Visual-based biofeedback training improves balance in youth with ASD
Visual-based biofeedback training appears to improve balance in youth with autism spectrum disorder (ASD), particularly in those with better starting balance, a recent study suggests.
An in-lab videogame was administered to 29 young participants with ASD. The videogame, designed to have minimal verbal instructions, included balance tasks that required participants to mimic a pose demonstrated by a shadow on-screen.
Over the course of the training, two-footed balance improvements were recorded in 27 of the 29 participants. Session number had a significant main effect; that is, each successive session resulted in an average increase of 2.41 seconds in balance times for two-footed poses (p<0.001).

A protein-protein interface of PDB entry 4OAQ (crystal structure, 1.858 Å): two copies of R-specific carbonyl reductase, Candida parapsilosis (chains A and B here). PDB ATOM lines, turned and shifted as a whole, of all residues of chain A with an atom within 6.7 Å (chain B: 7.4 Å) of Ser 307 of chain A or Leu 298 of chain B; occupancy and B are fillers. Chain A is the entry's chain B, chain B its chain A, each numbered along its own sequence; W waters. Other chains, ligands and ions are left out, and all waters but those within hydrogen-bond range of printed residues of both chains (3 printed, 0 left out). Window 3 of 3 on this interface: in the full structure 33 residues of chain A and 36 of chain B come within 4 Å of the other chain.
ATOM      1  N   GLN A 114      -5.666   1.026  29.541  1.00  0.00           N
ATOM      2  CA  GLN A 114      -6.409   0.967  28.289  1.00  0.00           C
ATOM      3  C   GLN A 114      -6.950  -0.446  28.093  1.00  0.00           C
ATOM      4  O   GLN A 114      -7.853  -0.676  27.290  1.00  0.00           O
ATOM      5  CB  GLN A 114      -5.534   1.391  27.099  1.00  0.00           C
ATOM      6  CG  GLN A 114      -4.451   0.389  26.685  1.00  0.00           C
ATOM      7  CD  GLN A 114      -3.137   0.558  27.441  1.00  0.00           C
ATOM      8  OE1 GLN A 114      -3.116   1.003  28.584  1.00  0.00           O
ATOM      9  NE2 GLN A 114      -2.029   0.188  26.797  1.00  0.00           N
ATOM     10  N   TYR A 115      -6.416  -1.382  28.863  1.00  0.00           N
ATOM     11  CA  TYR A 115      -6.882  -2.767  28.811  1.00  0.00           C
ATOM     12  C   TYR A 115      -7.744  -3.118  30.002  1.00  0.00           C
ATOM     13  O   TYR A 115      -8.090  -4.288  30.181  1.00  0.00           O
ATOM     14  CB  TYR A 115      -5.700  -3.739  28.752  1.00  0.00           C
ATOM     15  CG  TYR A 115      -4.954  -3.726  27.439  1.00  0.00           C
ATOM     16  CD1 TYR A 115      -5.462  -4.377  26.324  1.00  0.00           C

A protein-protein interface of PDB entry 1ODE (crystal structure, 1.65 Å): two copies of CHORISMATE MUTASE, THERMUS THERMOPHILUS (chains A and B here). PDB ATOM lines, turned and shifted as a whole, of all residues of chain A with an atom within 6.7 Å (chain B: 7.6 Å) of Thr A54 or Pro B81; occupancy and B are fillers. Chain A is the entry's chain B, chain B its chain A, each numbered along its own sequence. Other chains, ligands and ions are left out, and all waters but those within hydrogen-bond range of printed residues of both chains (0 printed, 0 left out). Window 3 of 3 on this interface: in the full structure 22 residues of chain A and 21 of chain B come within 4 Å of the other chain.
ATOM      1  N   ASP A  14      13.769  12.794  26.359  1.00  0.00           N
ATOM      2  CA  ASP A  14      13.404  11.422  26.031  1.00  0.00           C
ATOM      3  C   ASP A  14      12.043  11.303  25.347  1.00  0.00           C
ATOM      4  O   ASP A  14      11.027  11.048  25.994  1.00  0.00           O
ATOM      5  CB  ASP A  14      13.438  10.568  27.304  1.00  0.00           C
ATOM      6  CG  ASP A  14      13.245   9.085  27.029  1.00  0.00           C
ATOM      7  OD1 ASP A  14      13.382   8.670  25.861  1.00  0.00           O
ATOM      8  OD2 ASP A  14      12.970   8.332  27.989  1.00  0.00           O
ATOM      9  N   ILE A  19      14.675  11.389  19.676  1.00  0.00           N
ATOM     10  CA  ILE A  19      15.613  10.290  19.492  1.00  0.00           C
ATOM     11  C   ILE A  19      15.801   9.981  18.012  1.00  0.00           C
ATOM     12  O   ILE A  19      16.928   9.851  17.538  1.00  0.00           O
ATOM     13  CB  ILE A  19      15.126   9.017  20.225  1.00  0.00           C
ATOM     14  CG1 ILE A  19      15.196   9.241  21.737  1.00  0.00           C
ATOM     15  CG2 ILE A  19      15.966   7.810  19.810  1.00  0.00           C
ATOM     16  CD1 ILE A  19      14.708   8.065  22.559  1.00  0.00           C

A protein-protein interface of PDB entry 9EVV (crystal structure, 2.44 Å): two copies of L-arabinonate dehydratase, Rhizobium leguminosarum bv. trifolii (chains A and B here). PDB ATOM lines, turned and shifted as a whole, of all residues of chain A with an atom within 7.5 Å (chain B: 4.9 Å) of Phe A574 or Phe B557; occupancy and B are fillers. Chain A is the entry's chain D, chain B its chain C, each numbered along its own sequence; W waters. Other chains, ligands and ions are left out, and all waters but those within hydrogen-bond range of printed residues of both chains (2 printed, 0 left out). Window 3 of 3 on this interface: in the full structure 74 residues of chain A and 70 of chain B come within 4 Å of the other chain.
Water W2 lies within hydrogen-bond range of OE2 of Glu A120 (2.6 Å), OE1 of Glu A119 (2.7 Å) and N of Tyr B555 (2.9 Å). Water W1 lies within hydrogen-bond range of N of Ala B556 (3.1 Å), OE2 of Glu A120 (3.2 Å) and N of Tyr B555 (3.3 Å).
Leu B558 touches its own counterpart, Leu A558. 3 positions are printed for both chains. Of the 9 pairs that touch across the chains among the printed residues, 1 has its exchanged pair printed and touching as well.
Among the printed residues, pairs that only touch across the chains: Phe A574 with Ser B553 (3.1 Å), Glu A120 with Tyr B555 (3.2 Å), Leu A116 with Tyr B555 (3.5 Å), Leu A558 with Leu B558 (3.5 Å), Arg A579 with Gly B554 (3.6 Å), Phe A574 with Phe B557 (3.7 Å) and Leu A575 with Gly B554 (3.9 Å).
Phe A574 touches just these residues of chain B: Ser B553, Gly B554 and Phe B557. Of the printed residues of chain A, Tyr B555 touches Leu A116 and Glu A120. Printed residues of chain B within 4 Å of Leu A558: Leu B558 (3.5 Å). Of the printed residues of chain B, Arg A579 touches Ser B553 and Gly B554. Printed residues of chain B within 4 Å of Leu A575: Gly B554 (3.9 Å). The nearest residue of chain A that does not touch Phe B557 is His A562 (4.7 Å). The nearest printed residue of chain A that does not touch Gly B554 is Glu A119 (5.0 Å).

In comparison, only 24 of the 29 participants showed improvements in one-footed balance. In a linear mixed-effects model, session number again exerted a significant effect, such that an average 2.13-second improvement was associated with each session (p<0.001).
Moreover, improvements in in-game balance training predicted eyes-open postural stability after the training (p=0.009). Notably, pretraining balance measures were not significantly associated with post-training posture (p=0.16), indicating that only the progress in the balance training was associated with post-training posture.
Better pretraining balance, better balance scores, older age, and less severe ritualistic and repetitive behaviours were significantly associated with greater improvements in one-footed balance (p<0.05 for all).
“Over the course of training, participants significantly improved balance times in the novel in-lab video game. On average, participants almost doubled the amount of time they were able to balance on one foot,” researchers said.